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Layout Sub-Structure - Plywood size question

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Layout Sub-Structure - Plywood size question
Posted by ricktrains4824 on Monday, September 13, 2021 3:14 PM

Hi all,

I am getting supplies together to expand my layout footprint, once the final touches are completed in the layout room. 

Now the fun part - My local lumber stores, be they local "Mom & Pop" style or big-box "lowest & home" style, can not seem to keep in stock, at any price point, 1/2" plywood in 4x8 sheets.

Has anyone successfully used 1/4"plywood in HO scale? 

I won't be walking across the layout, and HO trains aren't exactly heavy, but between trains, scenery, etc... it is not light weight either.

I'm trying to figure out if the 1/4' plus support would be better than a 2" foam with support substructure. (The local "home" big-box has all kinds of 1/4" plywood, plus a good supply of straight boards for support structure, but the 2" foam is higher priced currently.)

The original layout is 1" foam scenery base on 1/2" plywood with support structure, save for a 4x4 area of only 2" foam with support structure. (Under layout shelving unit on one end plus shelf brackets along other end.)

Could I get away with 1/4" plywood? Then I could use the 1" foam scenery base like the rest of the layout has already, and still be about the same cost as the 2" foam with a support structure.

Thanks!

Ricky W.

HO scale Proto-freelancer.

My Railroad rules:

1: It's my railroad, my rules.

2: It's for having fun and enjoyment.

3: Any objections, consult above rules.

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Posted by jjdamnit on Monday, September 13, 2021 4:02 PM

Hello All,

I use 1/4-inch plywood over a framework of 1" x 4"s, on 24-inch centered grid-work, for my HO pike.

On top of that is a base of 1-inch foam.

This sits on top of the bed in the computer/railroad/spare room.

It is both lightweight; versus 5/8-inch MDFB, and structurally sound with the right grid work.

The advantage of 1/4-inch ply is it's light and easy to drill through for track feeders and switch machine linkage.

Unfortunately, 1/4-inch ply doesn't have the "bite" to hold under layout devices (ULDs) with just screws; switch machines, circuit boards, boosters, etc.

As with everything there are trade-offs.

If I were able to expand my pike I would still use 1/4-inch ply, in the way I have described, but use 2-inch foam and add reinforcement plates to accommodate ULDs.

Hope this helps.

"Uhh...I didn’t know it was 'impossible' I just made it work...sorry"

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Posted by wjstix on Monday, September 13, 2021 4:05 PM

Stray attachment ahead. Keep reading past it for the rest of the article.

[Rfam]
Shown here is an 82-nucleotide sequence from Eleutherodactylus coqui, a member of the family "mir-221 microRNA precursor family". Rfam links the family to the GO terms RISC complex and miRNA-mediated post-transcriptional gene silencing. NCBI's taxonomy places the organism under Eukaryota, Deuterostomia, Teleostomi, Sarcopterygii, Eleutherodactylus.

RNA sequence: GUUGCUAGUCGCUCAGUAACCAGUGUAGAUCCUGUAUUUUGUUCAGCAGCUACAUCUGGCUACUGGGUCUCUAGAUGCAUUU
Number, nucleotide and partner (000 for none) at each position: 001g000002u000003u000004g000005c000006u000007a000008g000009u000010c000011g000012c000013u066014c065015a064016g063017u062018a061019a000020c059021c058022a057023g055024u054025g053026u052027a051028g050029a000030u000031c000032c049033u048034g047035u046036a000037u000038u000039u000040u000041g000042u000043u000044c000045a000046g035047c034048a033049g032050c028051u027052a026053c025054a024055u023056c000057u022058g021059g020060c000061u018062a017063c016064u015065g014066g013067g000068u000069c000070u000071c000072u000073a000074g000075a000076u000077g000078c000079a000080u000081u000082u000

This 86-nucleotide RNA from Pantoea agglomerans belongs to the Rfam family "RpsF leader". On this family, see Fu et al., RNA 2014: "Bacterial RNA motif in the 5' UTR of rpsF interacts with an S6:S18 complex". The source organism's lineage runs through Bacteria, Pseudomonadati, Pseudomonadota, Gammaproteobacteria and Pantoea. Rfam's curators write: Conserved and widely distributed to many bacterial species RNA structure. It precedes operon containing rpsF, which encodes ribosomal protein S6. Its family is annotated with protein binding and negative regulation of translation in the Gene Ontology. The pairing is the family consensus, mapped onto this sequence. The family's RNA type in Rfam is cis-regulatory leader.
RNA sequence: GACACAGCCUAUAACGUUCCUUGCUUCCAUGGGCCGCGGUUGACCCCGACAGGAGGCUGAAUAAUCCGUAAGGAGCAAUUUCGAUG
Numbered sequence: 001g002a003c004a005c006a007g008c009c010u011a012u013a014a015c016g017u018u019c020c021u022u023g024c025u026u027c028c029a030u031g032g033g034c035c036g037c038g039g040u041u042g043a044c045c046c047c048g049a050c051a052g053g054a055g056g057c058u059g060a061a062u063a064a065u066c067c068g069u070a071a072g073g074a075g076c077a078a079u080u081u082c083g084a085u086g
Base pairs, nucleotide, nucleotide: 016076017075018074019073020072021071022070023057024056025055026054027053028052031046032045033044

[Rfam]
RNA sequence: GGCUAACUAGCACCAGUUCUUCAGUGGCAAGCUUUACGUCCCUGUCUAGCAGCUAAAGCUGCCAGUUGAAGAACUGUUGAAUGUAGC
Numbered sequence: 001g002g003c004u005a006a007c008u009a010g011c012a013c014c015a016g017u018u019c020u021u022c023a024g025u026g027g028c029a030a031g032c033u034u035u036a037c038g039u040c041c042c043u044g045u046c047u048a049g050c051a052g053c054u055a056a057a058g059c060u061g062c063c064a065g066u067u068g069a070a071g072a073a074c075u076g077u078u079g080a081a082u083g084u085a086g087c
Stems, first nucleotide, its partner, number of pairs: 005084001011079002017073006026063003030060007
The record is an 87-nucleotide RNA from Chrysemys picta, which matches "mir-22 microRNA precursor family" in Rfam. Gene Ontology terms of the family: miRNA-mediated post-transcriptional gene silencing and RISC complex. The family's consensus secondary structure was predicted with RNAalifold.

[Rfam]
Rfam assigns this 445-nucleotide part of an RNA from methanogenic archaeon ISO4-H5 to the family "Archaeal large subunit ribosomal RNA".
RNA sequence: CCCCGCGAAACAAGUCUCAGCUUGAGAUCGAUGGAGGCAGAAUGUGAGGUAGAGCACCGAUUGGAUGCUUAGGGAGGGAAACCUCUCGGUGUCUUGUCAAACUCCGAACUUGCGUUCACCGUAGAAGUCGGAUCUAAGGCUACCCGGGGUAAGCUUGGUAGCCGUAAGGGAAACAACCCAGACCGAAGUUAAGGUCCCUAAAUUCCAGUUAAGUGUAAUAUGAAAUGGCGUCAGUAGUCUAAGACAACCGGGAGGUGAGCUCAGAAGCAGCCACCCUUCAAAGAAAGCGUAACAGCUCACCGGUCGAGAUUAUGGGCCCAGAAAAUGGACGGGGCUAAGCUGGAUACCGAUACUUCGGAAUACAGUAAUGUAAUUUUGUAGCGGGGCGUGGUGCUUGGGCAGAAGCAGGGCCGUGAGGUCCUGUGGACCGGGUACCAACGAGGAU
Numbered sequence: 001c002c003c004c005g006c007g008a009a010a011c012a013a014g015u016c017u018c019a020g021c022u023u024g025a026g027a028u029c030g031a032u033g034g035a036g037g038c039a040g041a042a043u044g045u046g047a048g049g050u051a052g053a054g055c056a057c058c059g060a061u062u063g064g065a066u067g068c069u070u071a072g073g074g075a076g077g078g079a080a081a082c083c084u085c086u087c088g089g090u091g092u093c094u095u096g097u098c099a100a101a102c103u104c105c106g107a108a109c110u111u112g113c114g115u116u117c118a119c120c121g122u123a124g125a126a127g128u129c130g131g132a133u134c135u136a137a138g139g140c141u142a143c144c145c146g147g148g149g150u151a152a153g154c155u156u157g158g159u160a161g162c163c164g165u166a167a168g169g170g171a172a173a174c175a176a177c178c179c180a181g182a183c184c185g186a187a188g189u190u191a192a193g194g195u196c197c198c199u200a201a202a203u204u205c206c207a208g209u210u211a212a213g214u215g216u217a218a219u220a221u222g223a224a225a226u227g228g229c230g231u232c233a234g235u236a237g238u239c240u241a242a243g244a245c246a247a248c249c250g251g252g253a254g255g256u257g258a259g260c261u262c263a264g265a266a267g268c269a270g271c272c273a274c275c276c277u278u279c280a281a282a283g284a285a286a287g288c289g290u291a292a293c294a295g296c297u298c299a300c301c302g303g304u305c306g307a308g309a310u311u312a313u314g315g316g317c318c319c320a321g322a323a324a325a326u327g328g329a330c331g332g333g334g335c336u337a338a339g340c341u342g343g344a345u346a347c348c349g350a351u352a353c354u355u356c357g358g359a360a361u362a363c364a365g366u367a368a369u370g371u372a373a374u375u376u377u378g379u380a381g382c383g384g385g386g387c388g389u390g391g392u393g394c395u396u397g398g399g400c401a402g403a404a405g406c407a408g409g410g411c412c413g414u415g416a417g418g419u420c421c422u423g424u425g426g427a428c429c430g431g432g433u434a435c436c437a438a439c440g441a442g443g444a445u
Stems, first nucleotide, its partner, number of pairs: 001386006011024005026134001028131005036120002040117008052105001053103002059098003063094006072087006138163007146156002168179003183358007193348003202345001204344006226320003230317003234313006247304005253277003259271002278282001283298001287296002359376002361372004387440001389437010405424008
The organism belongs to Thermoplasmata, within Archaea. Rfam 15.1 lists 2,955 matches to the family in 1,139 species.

I used 1/4" plywood as a backdrop on a prior layout; I would think it would work on the layout but might need more bracing support underneath than 1/2".

Did you check the other way, to see if they had 3/4" plywood sheets in stock? I know a lot of folks prefer that to 1/2" plywood.

You could also use smaller sheets. I've used 1/2" 2' x 8' and 2' x 4' sheets. Works fine, easier to fit in the car than 4' x 8' sheets too!

Stix
  • Member since
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  • From: Bradford, Ontario
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Posted by hon30critter on Monday, September 13, 2021 4:14 PM

ricktrains4824
Could I get away with 1/4" plywood? Then I could use the 1" foam scenery base like the rest of the layout has already, and still be about the same cost as the 2" foam with a support structure.

I used 1/4" plywood under 2" of pink foam, but the only reason for the plywood was to make it easy to attach things like Tortoises to the underside of the layout. I used 1x4s on 16" centers for the frame. The structure is very solid.

To me, 1" pink foam seems to be way more flexible than the 2" stuff, but adding 1/4" of plywood would certainly stiffen it up. My suggestion would be to make a test panel to see if you think the 1" foam/1/4" plywood combo is stiff enough. If you make the test panel the same size as one section of your layout you will be able to use it in the layout if it meets your expectations. If it isn't stiff enough, you could try adding another 1/4" layer of plywood on top. If the layers of foam and plywood are properly glued together that should make a very solid surface.

One of the challenges to gluing the plywood to the foam is getting enough weight on top of the assembly to push the layers tight together. I didn't get that quite right so some of the edges of the foam sheets were higher than others. It wasn't a big deal to sand the foam down. I should have used a notched trowel to spread the adhesive caulking.

Dave

I'm just a dude with a bad back having a lot of fun with model trains, and finally building a layout!

  • Member since
    November 2006
  • From: NW Pa Snow-belt.
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Posted by ricktrains4824 on Monday, September 13, 2021 4:36 PM

Dave & JJ - Thanks. The whole reason for the plywood was indeed under-layout items like tortii, wiring runs, etc... I will indeed have to think about tring it out. 

Stix - They did have 3/4, but at $82 a sheet..... Way too high still! At least the 1/4 cabinet grade was down below $30 a sheet now. 

 

Ricky W.

HO scale Proto-freelancer.

My Railroad rules:

1: It's my railroad, my rules.

2: It's for having fun and enjoyment.

3: Any objections, consult above rules.

  • Member since
    September 2014
  • From: 10,430’ (3,179 m)
  • 1,639 posts
Posted by jjdamnit on Monday, September 13, 2021 4:38 PM

Hello All,

hon30critter